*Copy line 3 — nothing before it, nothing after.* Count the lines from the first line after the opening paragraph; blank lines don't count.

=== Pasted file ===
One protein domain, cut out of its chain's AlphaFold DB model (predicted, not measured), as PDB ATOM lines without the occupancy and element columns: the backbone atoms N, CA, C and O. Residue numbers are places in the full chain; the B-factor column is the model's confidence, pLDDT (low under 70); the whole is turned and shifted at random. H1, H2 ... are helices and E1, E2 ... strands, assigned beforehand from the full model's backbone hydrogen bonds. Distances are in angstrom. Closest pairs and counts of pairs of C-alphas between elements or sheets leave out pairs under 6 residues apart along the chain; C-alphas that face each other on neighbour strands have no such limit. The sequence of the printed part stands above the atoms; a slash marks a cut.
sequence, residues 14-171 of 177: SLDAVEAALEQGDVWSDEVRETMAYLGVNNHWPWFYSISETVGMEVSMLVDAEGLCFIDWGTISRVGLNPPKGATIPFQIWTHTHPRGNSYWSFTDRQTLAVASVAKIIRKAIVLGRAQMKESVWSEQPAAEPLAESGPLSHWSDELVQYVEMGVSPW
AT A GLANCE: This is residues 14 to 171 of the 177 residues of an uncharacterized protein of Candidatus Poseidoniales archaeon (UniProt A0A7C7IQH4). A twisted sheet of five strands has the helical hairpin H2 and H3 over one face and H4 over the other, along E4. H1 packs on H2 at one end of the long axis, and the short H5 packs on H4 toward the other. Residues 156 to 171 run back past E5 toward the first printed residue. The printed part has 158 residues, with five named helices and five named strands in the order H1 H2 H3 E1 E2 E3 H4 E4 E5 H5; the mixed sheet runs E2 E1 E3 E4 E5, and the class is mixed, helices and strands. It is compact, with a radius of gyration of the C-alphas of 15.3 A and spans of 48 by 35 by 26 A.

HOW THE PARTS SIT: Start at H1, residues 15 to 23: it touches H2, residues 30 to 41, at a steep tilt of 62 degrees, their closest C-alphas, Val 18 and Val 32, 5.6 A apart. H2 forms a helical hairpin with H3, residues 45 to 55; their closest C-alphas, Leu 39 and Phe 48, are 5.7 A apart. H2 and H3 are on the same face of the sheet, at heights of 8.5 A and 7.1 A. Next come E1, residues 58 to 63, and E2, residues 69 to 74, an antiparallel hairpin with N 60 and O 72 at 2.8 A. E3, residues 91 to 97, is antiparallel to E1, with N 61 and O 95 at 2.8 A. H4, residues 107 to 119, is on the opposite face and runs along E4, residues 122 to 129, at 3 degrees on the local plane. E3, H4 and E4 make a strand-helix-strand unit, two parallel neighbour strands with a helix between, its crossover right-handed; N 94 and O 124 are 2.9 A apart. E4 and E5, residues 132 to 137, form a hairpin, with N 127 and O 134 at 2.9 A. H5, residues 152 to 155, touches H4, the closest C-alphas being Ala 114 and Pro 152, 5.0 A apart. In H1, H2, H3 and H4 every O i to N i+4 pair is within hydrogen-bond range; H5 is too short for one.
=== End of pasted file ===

HOW THE PARTS SIT: Start at H1, residues 15 to 23: it touches H2, residues 30 to 41, at a steep tilt of 62 degrees, their closest C-alphas, Val 18 and Val 32, 5.6 A apart. H2 forms a helical hairpin with H3, residues 45 to 55; their closest C-alphas, Leu 39 and Phe 48, are 5.7 A apart. H2 and H3 are on the same face of the sheet, at heights of 8.5 A and 7.1 A. Next come E1, residues 58 to 63, and E2, residues 69 to 74, an antiparallel hairpin with N 60 and O 72 at 2.8 A. E3, residues 91 to 97, is antiparallel to E1, with N 61 and O 95 at 2.8 A. H4, residues 107 to 119, is on the opposite face and runs along E4, residues 122 to 129, at 3 degrees on the local plane. E3, H4 and E4 make a strand-helix-strand unit, two parallel neighbour strands with a helix between, its crossover right-handed; N 94 and O 124 are 2.9 A apart. E4 and E5, residues 132 to 137, form a hairpin, with N 127 and O 134 at 2.9 A. H5, residues 152 to 155, touches H4, the closest C-alphas being Ala 114 and Pro 152, 5.0 A apart. In H1, H2, H3 and H4 every O i to N i+4 pair is within hydrogen-bond range; H5 is too short for one.